Chlorine and Hair: What Really Happens
If you’ve gone swimming at all this summer, you might remember dealing with the distinct smell of chlorine on your clothes, skin, and hair. Chlorine is used in swimming pools to kill unwanted bacteria and keep swimmers safe from infections and disease from the water. While there isn’t enough chlorine in swimming pools to cause permanent damage, it can leave your hair dry and your skin irritated and red.
Curious about what chlorine actually does to your hair and skin? Here’s what really happens when you go swimming in chlorine.
What Chlorine Does to Your Hair and Skin
Chlorine sucks the natural oils from your hair and skin, leaving them dry, rough, and damaged. Your hair needs some of its natural oil to remain smooth and healthy, and chlorine removes those oils. Chlorine can also cause chemical reactions in your hair, changing the natural color of your hair, weakening each hair strand, and causing split ends. The oils removed from the skin can leave your skin red and irritated depending on the sensitivity of your skin.
Does Chlorine Turn Your Hair Green?
Some swimmers find that their hair turns green after swimming. The green color is not actually from the chlorine, but instead from copper that has been oxidized by chlorine. The chlorine with the oxidized copper is absorbed in your hair, which can leave your hair looking slightly green.
4 Ways to Prevent Chlorine Damage
While you can’t completely prevent damage from chlorine, especially if you go swimming often, you can prevent some of the damage by choosing to do one of these things before entering the water.
- Wet your hair first
Your hair soaks in liquid fast, including water with chlorine. If you get your hair wet before you step in the pool, you can prevent some of the water with chlorine or damaging salts from being absorbed.
- Wear a swim cap
The best way to prevent chlorine damage is to prevent your hair from getting wet in the first place. If you wet your hair before putting on the cap, it prevents even more water with chlorine from being absorbed if water does end up getting in under the cap.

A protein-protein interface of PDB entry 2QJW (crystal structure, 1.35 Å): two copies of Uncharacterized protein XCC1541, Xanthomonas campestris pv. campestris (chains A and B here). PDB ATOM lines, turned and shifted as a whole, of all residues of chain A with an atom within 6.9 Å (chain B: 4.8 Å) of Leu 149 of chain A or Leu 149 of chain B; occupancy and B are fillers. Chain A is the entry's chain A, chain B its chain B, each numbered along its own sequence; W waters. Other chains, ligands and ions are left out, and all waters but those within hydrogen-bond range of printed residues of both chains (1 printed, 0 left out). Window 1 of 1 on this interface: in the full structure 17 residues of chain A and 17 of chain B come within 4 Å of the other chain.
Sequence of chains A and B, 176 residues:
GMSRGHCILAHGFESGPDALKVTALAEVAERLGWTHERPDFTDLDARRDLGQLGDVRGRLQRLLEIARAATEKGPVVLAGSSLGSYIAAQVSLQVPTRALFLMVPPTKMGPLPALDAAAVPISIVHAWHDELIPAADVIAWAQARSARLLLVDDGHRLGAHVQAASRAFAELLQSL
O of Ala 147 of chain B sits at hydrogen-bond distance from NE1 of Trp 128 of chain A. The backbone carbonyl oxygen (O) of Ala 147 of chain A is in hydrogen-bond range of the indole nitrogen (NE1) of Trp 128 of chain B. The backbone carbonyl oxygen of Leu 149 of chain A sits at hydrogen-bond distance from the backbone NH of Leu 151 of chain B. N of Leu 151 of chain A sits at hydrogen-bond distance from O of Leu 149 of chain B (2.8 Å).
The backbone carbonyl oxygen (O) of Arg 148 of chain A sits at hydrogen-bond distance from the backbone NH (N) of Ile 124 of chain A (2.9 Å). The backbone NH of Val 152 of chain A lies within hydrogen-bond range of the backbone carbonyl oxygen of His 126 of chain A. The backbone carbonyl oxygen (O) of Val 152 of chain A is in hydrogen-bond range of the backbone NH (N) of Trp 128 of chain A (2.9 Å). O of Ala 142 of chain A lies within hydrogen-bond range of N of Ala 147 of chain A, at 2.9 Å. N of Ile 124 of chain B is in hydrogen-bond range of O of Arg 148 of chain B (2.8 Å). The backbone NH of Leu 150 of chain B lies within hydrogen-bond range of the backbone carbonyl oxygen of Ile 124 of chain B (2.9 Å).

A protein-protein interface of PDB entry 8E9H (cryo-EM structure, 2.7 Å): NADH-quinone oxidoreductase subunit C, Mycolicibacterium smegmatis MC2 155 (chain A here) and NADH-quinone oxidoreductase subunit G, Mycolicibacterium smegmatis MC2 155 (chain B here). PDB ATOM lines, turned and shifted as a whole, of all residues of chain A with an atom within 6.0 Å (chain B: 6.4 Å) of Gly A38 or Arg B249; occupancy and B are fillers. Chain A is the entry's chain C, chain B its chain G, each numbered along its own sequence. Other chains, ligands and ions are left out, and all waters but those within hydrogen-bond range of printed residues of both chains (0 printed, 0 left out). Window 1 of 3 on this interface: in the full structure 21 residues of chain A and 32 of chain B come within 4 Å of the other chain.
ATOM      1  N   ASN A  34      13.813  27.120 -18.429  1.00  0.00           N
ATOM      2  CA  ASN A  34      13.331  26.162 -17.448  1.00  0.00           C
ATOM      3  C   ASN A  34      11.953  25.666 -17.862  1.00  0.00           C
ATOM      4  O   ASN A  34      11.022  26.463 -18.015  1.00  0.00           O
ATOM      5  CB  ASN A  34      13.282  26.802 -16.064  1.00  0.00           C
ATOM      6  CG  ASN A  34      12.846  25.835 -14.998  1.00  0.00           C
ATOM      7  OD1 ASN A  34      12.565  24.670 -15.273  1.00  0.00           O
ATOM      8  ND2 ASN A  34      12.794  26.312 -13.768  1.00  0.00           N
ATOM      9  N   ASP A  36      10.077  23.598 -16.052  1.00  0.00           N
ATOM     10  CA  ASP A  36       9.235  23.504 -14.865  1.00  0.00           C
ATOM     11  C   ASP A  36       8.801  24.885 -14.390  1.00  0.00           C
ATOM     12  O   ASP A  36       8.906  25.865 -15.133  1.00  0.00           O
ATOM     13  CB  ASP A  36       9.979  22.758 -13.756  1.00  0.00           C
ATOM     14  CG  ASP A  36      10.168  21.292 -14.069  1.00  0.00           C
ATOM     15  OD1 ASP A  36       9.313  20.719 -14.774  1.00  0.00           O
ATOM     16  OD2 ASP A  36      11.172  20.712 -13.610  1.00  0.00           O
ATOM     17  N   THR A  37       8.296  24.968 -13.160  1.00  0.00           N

- Wet your hair first
- Use a leave-in conditioner before entering the pool
Applying a little conditioner before you enter the pool can help prevent some of the chlorine from being absorbed. Using a leave-in conditioner with a cap can not only help prevent chlorine from being absorbed but can also moisturize your hair while swimming, too!
- Apply oil
Applying an oil like coconut oil before entering the pool and wearing a swim cap to cover the oil is a great way to prevent chlorine from damaging your hair. The oil repels water and prevents your hair from absorbing the chlorine.
3 Ways to Repair Chlorine Damage
Damage from chlorine doesn’t have to be permanent. There are ways to lessen the damage and go back to soft hair in no time. Here are a few ways you can repair damage from chlorine:
- Rinse your hair immediately
To lessen the damage and get your hair on the road to recovery, rinse your hair immediately after swimming. Don’t let the chlorine, salt, or other contaminants sit in your hair. If you’re really worried about damage, use a special shampoo formulated to remove chlorine from your hair.
- Comb gently
Wet hair has a tendency to tangle and brushing with a brush is more likely to damage your hair. Use a wide-toothed comb to gently detangle and smooth wet hair.
- Clarify your hair
A hair clarifier can remove any harsh chemicals from your hair. While you can buy a clarifying shampoo, you can also use an apple cider vinegar rinse to remove any unwanted chlorine.
Whether you go swimming every week, once a month, or once a year, chlorine can do massive damage to your hair. If you want to learn more about proper hair care, check out our cosmetology program!